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According to John Hopkins University, In the United States over 500,000 people are affected by Crohn's Disease.  The symptoms of Crohn's Disease can vary widely, making diagnosis and management challenging.  This often leads to incorrect diagnosis.  Symptoms include abdominal pain, diarrhea, extreme weight loss/fluctuations, fatigue, and joint pain.


What Causes Crohn's?

It is evident that Genetics play a significant role in the development of Crohns disease.  Individuals with a family history of the disorder are at a higher risk, with a 20% increased likelihood of being affected.  Research has also unveiled potential environmental triggers, including diet and lifestyle factors, which interacts with genetic predisposition to initiate the inflammatory cascade seen in Crohn's patients.


Treatment Options

Treatment of Crohn's involves a multifaceted approach, aiming to control inflammation, alleviate symptoms, and prevent complications.  Medications such as corticosteroids, immunosuppressants, and biologics have proven to be effective in some patients, but certainly not all patients.  ​Surgical intervention is sometimes necessary, particularly in cases of severe complications or when medications prove insufficient.  Alarmingly, statistics indicate that over 80% of Crohn's patients will eventually require surgery.

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The pain endured by those with Crohn's disease is often consistent and relentless, leading them to seek ways to alleviate their suffering.  Many individuals turn to prescription medications, which can be effective in managing pain, but they also come with a risk of addiction.  About 1 in every 6 patients diagnosed with Crohn's disease will fall victim to addiction.  The desire for relief from daily agony can unintentionally steer these patients towards dependency on painkillers, leaving them trapped in the vicious cycle of addiction.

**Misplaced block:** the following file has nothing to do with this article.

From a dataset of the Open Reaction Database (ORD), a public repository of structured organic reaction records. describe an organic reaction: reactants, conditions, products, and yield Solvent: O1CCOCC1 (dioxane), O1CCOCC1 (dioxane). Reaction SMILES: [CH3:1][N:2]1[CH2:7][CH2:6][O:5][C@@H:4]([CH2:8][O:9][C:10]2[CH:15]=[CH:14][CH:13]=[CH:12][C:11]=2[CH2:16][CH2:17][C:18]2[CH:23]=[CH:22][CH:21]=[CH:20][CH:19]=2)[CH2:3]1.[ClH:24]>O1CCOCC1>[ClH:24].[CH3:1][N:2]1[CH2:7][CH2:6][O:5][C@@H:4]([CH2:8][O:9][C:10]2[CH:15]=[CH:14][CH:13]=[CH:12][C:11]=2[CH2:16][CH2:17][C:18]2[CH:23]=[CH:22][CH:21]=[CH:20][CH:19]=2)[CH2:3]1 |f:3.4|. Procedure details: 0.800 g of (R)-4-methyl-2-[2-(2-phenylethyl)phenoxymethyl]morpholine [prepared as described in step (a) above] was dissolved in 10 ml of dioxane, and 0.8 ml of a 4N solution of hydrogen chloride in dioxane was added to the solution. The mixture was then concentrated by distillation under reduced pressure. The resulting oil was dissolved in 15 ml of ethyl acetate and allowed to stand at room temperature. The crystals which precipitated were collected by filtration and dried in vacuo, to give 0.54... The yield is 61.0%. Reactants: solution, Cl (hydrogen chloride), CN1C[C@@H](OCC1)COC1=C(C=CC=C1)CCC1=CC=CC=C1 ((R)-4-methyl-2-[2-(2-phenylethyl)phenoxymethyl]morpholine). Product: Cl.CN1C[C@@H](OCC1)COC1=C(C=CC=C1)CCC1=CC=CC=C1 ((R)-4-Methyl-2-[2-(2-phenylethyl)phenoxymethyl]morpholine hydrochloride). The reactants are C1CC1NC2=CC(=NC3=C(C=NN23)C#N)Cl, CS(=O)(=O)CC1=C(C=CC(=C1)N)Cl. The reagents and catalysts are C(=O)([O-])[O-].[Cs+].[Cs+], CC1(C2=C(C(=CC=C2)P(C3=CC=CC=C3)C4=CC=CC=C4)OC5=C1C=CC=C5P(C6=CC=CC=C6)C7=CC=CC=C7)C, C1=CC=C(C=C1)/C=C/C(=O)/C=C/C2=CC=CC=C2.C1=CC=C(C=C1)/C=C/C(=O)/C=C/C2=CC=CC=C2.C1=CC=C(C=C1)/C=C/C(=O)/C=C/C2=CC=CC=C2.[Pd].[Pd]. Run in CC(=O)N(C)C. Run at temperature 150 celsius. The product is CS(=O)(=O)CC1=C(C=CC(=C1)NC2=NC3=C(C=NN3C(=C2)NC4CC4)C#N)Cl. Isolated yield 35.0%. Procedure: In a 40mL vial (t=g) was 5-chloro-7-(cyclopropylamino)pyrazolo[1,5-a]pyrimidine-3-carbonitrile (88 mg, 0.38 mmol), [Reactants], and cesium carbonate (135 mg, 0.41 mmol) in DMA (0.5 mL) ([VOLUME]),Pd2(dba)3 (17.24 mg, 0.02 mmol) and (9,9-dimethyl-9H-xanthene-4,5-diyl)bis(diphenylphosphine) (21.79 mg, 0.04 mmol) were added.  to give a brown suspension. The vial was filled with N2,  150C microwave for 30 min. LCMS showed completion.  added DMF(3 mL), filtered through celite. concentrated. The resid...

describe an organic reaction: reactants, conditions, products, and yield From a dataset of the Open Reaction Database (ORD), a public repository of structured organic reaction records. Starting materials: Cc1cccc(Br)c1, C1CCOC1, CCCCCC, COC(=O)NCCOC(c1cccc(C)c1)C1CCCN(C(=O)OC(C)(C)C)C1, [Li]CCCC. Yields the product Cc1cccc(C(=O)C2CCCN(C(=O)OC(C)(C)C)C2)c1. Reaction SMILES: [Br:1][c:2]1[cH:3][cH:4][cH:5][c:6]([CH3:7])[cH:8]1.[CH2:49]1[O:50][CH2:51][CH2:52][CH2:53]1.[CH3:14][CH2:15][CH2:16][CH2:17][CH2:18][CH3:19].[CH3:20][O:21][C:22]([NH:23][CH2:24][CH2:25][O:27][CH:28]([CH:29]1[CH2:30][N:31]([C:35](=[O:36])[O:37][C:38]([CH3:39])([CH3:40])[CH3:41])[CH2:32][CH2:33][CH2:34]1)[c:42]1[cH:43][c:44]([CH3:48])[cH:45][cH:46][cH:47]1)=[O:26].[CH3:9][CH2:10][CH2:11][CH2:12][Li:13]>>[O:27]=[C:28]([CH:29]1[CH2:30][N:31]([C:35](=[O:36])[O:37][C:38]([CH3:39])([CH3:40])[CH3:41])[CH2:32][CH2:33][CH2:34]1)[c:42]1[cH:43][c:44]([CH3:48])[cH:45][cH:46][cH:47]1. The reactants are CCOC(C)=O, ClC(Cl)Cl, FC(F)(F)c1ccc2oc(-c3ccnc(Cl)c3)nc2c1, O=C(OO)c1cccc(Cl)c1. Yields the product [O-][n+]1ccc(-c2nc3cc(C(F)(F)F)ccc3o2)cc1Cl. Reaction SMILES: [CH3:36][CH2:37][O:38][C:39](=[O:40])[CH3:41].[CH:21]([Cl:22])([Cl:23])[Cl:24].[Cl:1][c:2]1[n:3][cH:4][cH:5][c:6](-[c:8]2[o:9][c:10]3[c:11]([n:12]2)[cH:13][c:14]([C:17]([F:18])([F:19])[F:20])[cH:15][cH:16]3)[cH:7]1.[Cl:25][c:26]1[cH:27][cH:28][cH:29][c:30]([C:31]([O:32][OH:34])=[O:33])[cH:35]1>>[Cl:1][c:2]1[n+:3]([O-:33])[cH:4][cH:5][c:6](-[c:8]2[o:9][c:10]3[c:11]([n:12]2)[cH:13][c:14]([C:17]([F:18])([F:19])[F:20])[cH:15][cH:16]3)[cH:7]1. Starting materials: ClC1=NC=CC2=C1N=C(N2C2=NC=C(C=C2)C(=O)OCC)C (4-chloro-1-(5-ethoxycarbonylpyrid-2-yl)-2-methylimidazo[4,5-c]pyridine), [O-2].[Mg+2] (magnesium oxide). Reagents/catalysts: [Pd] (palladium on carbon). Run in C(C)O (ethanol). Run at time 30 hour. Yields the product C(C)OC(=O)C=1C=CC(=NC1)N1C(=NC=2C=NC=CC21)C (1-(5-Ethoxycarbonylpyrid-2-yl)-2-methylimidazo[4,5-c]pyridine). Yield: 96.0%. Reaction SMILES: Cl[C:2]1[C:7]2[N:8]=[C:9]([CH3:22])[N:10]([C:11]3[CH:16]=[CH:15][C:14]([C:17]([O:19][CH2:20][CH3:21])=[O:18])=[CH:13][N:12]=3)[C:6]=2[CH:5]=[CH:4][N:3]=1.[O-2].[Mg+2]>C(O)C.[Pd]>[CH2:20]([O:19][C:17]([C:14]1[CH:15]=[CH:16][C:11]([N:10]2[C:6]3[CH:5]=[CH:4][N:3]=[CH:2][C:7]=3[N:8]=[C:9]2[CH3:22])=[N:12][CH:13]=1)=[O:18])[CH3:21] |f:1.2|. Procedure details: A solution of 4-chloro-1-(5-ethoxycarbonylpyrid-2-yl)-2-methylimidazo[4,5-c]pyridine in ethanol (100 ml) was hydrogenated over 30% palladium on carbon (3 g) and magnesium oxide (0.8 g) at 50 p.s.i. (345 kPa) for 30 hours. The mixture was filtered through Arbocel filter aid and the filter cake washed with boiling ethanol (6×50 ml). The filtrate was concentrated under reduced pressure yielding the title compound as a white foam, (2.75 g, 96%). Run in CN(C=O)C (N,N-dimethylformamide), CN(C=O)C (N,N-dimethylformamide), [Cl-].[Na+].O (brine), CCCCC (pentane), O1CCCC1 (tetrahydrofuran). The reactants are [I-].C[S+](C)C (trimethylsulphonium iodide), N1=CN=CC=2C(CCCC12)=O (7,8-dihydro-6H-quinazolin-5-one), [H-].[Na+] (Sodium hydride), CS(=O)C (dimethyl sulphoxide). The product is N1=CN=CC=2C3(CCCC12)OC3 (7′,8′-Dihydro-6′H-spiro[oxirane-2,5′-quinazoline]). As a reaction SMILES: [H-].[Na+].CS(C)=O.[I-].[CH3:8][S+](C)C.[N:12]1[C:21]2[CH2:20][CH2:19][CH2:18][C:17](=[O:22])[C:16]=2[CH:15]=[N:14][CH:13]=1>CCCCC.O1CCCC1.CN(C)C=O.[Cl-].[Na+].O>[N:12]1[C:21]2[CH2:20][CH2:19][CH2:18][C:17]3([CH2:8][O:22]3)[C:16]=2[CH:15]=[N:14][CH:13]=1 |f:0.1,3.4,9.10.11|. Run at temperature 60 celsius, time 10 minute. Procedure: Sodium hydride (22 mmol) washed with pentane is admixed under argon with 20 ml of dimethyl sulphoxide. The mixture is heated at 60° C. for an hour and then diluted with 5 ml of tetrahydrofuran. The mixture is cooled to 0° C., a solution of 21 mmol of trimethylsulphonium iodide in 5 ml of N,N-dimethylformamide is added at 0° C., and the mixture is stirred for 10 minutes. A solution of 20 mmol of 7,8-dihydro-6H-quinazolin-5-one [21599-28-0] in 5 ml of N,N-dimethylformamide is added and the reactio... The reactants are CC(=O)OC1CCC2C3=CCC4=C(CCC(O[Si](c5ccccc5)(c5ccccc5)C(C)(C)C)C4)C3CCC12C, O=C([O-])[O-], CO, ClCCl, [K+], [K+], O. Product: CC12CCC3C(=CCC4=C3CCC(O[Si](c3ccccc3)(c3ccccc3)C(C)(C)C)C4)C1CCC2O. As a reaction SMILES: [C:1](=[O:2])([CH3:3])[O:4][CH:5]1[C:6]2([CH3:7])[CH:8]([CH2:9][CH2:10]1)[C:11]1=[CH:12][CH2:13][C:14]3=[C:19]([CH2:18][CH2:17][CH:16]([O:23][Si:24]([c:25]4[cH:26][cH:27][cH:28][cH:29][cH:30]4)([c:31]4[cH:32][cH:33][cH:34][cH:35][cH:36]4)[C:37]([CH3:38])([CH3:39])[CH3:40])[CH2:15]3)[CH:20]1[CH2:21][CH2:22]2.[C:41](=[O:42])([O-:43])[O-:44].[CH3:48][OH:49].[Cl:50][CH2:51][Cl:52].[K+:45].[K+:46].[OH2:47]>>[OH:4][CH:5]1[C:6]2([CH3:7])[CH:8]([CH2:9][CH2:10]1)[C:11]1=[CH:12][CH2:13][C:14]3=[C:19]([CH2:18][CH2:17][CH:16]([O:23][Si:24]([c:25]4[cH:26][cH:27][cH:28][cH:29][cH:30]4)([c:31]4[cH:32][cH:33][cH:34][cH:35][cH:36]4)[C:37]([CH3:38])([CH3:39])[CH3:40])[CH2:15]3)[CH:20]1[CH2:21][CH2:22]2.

We have a collective responsibility to create a healthcare system that prioritizes pain management without compromising the well-being of patients.  This requires collaboration amongst medical professionals, researchers, policymakers, and advocacy groups to ensure that effective and non-addictive treatment options are available and accessible to all those who suffer from Crohn's disease and any other painful disease.

Those who battle Crohn's are not just facing a physical ailment, but also a challenging emotional journey.  We must stand united in our efforts to combat the alarming trend of Crohn's patients falling victim to addiction.  By raising awareness, promoting understanding, and advocating for better pain management practices, we can make a significant difference in the lives of these brave individuals and build a more compassionate and supportive community.

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